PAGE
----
Rosemary Sutcliff’s The Silver Branch and Carausius, Rebel Emperor of Britain

In front of me lies an unopened copy of Rosemary Sutcliff’s  The Silver Branch, the second book in The Eagle of the Ninth sequence. I’m just about to start the story and thought I’d do a little research about the period in which the book is set.

The year is 284 AD, 150 years later than the first book, The Eagle of the Ninth. Britain has been occupied by Rome since AD 43, but has now been declared a sovereign state by the military commander Marcus  Carausius, now turned renegade emperor of Britain.

Carausius is a very interesting character in Roman history.  Here’s what www.roman-emperors.org has to say about him.

Although he had initially earned his living at sea as a helmsman, he served with honor in the military against the Bagauda e under the Emperor Maximianus Herculius. Because of his naval background, he was commissioned by the emperor to build a fleet and clear the seas of Saxon and Frankish pirates in the autumn of 286; he operated from out of Boulogne (Bononia). Although he carried out his commission with speed, for one reason or another he did not turn over to imperial treasury all of the loot that he obtained. Due to these financial irregularities, Herculius ordered his arrest and execution. Rather than submitting to the emperor’s will, Carausius fled to Britain with his fleet and declared himself emperor. His realm included Britain and perhaps the area around Bononia (Boulogne).

So it looks like Carausius was a bit of a crook, possibly in cahoots with Saxon pirates, stealing enough loot and aquiring enough boats and crew (possibly the same Saxon Pirates) to become a significant power himself, enough indeed to create an enemy of the emperor of Rome, and then become self appointed ruler of Rome for 7 years. Wow, I can’t wait to read the book!

El Usurpador del Imperio (The Silver Branch, in Spain)

And now I am on the track of Spanish material about Rosemary Sutcliff, I have found this too about The Silver Branch (I think) . This too I have yet to translate!Read More »

Rosemary Sutcliff’s The Silver Branch | The Folio Society beautiful illustrated edition | Sutcliff re-Discovery of the Day

This beautiful illustration of Little Cullen from Rosemary Sutcliff’s novel, The Silver Branch is from The Folio Society’s 2004 edition, drawn by Roman Pisarev. (From another great comment from Anne ).

You can buy this beautiful edition of the book  from the Folio Society’s website. There is also a stunning version of The Eagle of the Ninth, probably Rosemary Sutcliff’s most famous novel which you can buy it here.

Rosemary Sutcliff cross-over book The SiIver Branch loved by Scottish Amazon customer | Rosemary Sutcliff Review of the Week

Rosemary Sutcliff’s historical novel The Silver Branch was much admired and enjoyed by Amazon Scottish customer Robert Livingston, who gave it five stars a few years back.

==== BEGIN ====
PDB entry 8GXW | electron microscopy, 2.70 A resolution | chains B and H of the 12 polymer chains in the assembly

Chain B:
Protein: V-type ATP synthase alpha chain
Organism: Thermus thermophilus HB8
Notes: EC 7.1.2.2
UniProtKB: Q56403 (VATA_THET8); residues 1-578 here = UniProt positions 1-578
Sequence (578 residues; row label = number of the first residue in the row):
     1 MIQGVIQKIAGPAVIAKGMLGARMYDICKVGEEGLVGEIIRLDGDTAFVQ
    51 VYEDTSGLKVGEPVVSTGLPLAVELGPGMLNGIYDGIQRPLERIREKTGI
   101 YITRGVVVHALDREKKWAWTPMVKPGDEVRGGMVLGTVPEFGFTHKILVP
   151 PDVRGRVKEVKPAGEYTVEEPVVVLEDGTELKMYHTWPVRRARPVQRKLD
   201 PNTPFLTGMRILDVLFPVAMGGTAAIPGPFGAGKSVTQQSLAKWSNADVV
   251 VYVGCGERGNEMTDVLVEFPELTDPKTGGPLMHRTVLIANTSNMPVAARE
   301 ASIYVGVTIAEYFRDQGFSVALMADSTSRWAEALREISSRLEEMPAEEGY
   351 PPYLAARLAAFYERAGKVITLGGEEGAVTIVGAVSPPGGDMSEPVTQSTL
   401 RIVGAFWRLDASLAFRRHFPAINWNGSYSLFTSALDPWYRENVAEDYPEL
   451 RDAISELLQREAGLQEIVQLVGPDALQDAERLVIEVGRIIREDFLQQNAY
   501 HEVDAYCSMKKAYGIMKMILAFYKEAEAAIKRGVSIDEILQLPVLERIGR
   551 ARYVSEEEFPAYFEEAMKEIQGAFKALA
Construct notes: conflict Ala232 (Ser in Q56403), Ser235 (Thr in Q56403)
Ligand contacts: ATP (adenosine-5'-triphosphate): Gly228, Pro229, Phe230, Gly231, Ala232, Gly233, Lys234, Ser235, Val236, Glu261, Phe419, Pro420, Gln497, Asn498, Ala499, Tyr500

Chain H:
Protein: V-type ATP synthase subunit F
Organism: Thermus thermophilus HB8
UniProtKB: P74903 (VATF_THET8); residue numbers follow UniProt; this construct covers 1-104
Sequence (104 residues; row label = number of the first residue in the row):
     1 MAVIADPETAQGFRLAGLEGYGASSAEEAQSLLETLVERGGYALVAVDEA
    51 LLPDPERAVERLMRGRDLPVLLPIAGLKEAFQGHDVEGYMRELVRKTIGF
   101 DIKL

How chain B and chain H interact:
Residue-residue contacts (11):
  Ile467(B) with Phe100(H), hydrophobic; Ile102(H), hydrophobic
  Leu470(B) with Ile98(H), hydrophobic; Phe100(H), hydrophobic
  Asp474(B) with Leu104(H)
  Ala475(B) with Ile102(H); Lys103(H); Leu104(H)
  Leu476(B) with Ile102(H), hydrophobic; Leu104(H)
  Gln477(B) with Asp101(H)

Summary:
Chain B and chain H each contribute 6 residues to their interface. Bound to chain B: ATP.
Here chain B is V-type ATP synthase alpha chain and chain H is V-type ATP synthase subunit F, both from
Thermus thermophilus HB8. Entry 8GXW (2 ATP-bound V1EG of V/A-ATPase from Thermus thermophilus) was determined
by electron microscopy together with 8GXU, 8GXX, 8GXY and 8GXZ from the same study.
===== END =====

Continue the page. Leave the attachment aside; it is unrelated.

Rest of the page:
When I was just old enough to start taking an interest in ‘real’ books, a wise librarian suggested to my mother that I might like The Silver Branch. I have loved it ever since and have read and reread it many times. Read More »

A Dolphin Ring belonging to the Aquila family provides a thread through several of the historical fiction novels of Rosemary Sutcliff

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“Marcus took it from him and bent to examine it. It was a heavy signet-ring; and on the flawed emerald which formed the bezel was engraved the dolphin badge of his own family …” (The Eagle of the Ninth)

The Eagle of the Ninth was first published in 1954. Various books are linked by this Dolphin ring of the Aquila family. In TThe Silver Branch from 1957  Flavius, a descendent of Marcus, and his kinsman Justin lead a resistance movement to the Saxon attacks on Britain.Then in Frontier Wolfpublished in 1980,  Alexios (“a scion of Marcus’ blood”) leads the Frontier Wolves who manned an outpost in the far north of Roman Britain. The much earlier (1959) The Lantern Bearers was also set in Roman Britain, during the coming of Anglo-Saxon invaders. The nineteen-year-old Aquila (again, a descendant of Marcus) sees his home and family destroyed by Anglo-Saxon invaders and becomes a slave, before escaping to join the free men in Wales where he meets a young leader Artos the Bear (Rosemary Sutcliff’s interpretation of King Arthur). Sword At Sunset (1963) follows the story of Artos the Bear.

In Dawn Wind, published in 1961, Owain is fourteen when the British war-hosts gather to hold what territory they still had against the Saxons. He hopes that one day ‘the dawn wind might blow and some part of the Britain he had known might be restored.’ Owain too is descended from Marcus. The Dolphin ring turns up again in Sword Song (1991), and finally in The Shield Ring (1956) a group of Vikings, including Beorn – last descendent of the Marcus line, though now with Norse blood, lives in the Fells of Lakeland, trying to hold out against the resources of Norman England.

In summary, chronologically:

The Eagle of the Ninth (1954) – 2nd century
The Silver Branch (1957) – 3rd century
Frontier Wolf (1980) – 4th century
The Lantern Bearers (1959) – 5th century
Sword At Sunset (1963) – 5th century
Dawn Wind (1961) – 6th century
Sword Song (1997) – 10th century
The Shield Ring (1956) – 11th century
“Angharad wore around her neck a heavy golden ring, much battered and set with some dark green stone……(with a dolphin)  engraved on it” (Sword Song)